Anti-Abortion Signs To Appear In OK Bathrooms
OKLAHOMA CITY - In a Tuesday morning meeting, the Oklahoma State Board of Health passed rules on anti-abortion signs that would be required to be placed in any bathroom open to the public, according to a law passed in the last Legislative session.
The law is titled the Humanity of the Unborn Child Act. It was an omnibus anti-abortion measure which included the promotion of anti-abortion lessons in classrooms and the creation of an information webpage by the State Department of Health (SDH) based on the anti-abortion website awomansright.org.
It also requires all bathrooms licensed to the SDH to post signs reading, "there are many public and private agencies willing and able to help you carry your child to term and assist you after your child is born, whether you keep your child or place him or her for adoption. The state of Oklahoma strongly urges you to contact them if you are pregnant."
The sign would also be required to post a link to the SDH page, although the department logo is not required to be on the signage.
The signs are required to be posted by 2018 and will be in places like schools, restaurants and hospitals. Conservative estimates on the cost are more than $2 million and the state did not designate money to help shoulder the cost.
“We do, unfortunately, have that comes through the state government or maybe under the best of intentions, unfunded mandates,” Oklahoma Hospital Authority president Craig Jones said.
He added the signs are an added burden on hospitals during a time when many healthcare providers are increasingly cash strapped. He said it's not an ideological problem; it's a practical one.
“We weren't taking a position on the overall focus of it, but the practicality of it was troubling,” Jones said.
What is officially on the signs still has to be approved by the Legislature and the governor, which could also mean changes and possible funding to post the signs. But what businesses are hoping is that regulations like these aren't going to become more common next year.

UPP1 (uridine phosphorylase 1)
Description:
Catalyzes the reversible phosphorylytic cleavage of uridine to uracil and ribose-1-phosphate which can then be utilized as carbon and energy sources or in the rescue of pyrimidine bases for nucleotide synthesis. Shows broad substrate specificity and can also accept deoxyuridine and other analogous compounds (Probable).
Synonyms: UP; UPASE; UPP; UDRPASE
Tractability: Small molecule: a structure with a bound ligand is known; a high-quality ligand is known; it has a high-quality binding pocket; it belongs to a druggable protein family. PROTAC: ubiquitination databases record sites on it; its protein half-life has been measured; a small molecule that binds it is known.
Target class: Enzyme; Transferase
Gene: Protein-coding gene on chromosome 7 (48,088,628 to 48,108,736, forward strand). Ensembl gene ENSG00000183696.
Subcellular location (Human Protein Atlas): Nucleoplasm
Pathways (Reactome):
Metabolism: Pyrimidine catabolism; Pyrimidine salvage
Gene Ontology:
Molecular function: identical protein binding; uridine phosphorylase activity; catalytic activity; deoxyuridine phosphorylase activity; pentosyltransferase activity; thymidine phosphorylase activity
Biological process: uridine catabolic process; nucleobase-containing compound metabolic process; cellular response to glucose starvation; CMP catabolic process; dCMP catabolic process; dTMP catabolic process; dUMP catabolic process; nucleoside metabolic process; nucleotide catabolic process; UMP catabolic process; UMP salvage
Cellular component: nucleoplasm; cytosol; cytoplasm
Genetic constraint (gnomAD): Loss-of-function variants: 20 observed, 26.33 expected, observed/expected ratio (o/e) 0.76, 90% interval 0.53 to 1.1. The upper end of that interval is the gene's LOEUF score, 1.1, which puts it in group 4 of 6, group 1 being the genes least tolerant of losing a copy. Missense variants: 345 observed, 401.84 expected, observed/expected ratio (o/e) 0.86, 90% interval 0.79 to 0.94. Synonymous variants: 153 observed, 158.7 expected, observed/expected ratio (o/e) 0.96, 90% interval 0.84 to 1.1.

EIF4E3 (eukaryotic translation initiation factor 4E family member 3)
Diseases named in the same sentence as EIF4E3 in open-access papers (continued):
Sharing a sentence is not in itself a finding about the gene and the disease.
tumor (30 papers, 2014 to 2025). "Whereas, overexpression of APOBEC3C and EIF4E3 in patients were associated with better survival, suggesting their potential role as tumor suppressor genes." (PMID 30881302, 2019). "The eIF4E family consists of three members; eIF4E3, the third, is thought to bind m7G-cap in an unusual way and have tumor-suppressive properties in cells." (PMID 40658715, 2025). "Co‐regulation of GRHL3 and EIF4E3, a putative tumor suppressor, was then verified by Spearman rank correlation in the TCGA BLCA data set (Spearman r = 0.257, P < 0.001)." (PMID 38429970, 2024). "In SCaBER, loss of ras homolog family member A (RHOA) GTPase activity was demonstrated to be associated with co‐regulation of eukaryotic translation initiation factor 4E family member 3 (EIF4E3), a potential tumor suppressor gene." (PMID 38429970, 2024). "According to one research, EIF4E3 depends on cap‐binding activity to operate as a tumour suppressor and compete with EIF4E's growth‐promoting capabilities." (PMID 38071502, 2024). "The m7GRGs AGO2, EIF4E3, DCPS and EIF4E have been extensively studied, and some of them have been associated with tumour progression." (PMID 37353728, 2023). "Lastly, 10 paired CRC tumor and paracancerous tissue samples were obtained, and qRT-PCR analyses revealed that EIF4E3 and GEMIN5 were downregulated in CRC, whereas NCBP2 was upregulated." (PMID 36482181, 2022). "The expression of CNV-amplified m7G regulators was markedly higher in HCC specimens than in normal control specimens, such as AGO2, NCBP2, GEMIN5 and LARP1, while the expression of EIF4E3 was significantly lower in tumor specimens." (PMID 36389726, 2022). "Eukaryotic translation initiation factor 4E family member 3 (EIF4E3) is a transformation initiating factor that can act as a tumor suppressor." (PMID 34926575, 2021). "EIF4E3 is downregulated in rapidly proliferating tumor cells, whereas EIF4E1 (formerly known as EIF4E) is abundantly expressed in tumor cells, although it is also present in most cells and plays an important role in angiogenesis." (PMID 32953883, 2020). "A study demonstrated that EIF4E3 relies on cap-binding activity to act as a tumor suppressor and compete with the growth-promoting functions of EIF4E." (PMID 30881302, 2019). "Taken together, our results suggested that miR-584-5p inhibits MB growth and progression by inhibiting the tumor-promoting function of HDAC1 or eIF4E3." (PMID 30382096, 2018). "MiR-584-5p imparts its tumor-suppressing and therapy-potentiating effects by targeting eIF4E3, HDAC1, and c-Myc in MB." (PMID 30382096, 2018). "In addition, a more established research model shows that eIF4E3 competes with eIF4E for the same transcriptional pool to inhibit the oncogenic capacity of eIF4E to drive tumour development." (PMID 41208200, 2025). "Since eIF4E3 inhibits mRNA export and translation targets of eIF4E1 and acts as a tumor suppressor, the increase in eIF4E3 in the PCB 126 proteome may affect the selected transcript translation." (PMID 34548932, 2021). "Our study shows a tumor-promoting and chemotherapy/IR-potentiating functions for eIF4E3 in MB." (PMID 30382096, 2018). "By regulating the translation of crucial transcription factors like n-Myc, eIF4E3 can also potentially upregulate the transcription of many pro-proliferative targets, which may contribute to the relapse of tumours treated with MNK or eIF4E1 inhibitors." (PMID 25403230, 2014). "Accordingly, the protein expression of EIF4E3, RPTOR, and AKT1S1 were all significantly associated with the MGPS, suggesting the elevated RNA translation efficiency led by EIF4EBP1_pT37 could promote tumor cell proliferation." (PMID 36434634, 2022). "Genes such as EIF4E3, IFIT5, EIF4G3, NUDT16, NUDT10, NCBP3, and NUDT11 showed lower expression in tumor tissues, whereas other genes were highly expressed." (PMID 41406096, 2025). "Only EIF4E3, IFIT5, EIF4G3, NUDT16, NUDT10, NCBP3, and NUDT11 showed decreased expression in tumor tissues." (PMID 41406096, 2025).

“Regardless of the interest and the focus the implications can be much more farther reaching than what they intended at the outset,” Jones said.
It’s still unclear whether the signs will be posted in the bathrooms for both men and women, but the Board of Health did strike original rules requiring the signs to be placed outside bathrooms.
Women’s rights advocates also took issue with the signage.
“The proposed signs are another attempt by politicians to control women and judge them for the decisions they make,” according to a statement released by the CEO of the Trust Women South Winds Women's Center in Oklahoma City.
Misty Foley McKenna, spokeswoman for the Oklahoma Coalition for Reproductive Justice also criticized lawmakers in a statement, saying, "As our states budget dwindles, we would love to see our lawmakers address the real issues that Oklahoma families face such as childcare, healthcare, and safe neighborhoods. For some reason, our state lawmakers continue to waste precious resources on attempts to undermine safe access to abortion care."
One of the bill’s authors, state Sen. AJ Griffin, R-Guthrie, told the Associated Press she may revise the measure in the upcoming session.
"I do see how it is going to need to be tempered a tad," said Griffin. "We need to make sure we have something that's reasonable and still effective."